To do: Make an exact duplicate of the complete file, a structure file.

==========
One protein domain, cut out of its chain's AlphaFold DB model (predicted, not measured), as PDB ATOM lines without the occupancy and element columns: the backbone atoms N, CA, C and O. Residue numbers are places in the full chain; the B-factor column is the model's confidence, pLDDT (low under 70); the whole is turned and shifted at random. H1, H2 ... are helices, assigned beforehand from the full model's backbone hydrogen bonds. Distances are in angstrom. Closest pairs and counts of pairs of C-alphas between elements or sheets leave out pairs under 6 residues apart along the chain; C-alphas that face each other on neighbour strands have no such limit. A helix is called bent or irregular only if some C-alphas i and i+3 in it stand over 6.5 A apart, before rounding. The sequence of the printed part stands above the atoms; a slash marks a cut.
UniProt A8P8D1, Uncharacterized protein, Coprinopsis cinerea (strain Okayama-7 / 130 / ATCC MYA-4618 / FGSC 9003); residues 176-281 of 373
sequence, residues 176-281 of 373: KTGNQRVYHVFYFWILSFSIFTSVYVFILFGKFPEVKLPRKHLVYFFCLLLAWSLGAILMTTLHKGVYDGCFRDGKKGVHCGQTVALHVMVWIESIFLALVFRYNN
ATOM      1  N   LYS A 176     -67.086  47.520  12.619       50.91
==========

One protein domain, cut out of its chain's AlphaFold DB model (predicted, not measured), as PDB ATOM lines without the occupancy and element columns: the backbone atoms N, CA, C and O. Residue numbers are places in the full chain; the B-factor column is the model's confidence, pLDDT (low under 70); the whole is turned and shifted at random. H1, H2 ... are helices, assigned beforehand from the full model's backbone hydrogen bonds. Distances are in angstrom. Closest pairs and counts of pairs of C-alphas between elements or sheets leave out pairs under 6 residues apart along the chain; C-alphas that face each other on neighbour strands have no such limit. A helix is called bent or irregular only if some C-alphas i and i+3 in it stand over 6.5 A apart, before rounding. The sequence of the printed part stands above the atoms; a slash marks a cut.
UniProt A8P8D1, Uncharacterized protein, Coprinopsis cinerea (strain Okayama-7 / 130 / ATCC MYA-4618 / FGSC 9003); residues 176-281 of 373
sequence, residues 176-281 of 373: KTGNQRVYHVFYFWILSFSIFTSVYVFILFGKFPEVKLPRKHLVYFFCLLLAWSLGAILMTTLHKGVYDGCFRDGKKGVHCGQTVALHVMVWIESIFLALVFRYNN
ATOM      1  N   LYS A 176     -67.086  47.520  12.619       50.91